This morning I was briefly tempted to give my American Lit Survey class a reading quiz consisting of one question: "Briefly summarize the plot of Gertrude Stein's Tender Buttons." It's an absurd question, of course, but it would very efficiently distinguish between those who had done the reading ("Plot? What plot?") and those who had not (a whole page of b.s.).
Instead I asked for the students' impressions of Stein's work, and their universal complaint was "It doesn't make sense."
"Okay," I said. "But what else besides sense can a literary work make?"
And that was the start of an interesting discussion.
I've never taught Stein before and I'm still not sure that teaching Stein in a 50-minute class lies within the realm of possibility, but I led my students through the part of Tender Buttons excerpted in the anthology and helped them to fumble toward understanding of the tenets of modernism. A few times they asked me to explicate specific lines and I had to admit that I didn't have a clue, something that would have frightened me earlier in my teaching career.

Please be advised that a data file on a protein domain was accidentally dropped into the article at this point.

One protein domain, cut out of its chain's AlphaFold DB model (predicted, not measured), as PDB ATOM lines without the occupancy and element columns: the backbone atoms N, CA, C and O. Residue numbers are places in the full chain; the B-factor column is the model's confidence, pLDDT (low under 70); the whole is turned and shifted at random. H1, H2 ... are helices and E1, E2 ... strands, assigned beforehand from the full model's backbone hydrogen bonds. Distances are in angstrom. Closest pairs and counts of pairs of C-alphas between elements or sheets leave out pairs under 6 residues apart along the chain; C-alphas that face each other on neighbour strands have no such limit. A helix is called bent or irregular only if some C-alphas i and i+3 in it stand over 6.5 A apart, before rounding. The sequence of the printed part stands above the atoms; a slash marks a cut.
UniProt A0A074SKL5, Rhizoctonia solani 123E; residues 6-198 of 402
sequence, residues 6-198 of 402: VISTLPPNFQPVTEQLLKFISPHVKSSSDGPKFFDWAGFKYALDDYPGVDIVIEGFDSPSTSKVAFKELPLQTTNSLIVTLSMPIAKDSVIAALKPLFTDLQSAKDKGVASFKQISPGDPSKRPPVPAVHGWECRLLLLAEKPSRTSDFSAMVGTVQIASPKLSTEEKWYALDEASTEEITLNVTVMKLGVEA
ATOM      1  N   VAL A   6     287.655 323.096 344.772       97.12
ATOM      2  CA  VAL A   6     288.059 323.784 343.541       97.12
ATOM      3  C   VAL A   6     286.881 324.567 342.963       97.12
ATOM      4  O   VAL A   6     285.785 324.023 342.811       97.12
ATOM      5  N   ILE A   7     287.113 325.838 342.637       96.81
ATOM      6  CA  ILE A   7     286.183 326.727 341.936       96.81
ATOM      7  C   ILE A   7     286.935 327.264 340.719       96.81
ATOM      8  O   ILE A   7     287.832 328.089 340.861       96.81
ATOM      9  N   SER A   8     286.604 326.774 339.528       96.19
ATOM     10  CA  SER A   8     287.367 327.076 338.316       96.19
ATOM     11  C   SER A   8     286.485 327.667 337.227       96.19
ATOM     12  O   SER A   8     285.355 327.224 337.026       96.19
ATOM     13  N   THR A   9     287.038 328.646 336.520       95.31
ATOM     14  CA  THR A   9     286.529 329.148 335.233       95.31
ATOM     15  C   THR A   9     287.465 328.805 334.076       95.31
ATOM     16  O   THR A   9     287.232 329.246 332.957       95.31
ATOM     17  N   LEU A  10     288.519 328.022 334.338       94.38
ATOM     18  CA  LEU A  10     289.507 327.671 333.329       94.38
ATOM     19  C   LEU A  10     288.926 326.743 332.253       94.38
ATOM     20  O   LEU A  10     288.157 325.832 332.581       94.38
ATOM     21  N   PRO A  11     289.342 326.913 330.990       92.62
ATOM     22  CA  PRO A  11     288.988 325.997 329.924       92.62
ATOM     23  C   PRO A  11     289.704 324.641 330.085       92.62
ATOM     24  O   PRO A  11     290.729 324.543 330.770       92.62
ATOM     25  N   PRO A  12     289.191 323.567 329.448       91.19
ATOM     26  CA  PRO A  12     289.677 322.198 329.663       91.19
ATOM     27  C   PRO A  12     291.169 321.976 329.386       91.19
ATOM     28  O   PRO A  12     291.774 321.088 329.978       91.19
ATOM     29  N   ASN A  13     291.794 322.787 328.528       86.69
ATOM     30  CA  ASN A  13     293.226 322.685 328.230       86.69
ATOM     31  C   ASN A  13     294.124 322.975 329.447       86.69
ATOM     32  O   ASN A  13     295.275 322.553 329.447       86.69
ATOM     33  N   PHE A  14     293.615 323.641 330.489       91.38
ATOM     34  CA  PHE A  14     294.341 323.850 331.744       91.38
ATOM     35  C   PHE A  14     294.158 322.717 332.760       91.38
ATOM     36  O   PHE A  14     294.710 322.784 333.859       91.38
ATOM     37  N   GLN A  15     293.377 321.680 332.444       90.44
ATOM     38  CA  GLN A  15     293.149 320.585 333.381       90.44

Back then I thought that the teacher was the person who had all the answers; these days, on the other hand, I'm content to be the person who has all the questions and helps guides students toward some of the answers. Sometimes we make sense. Other times, like today, we create a mind-blowing experience.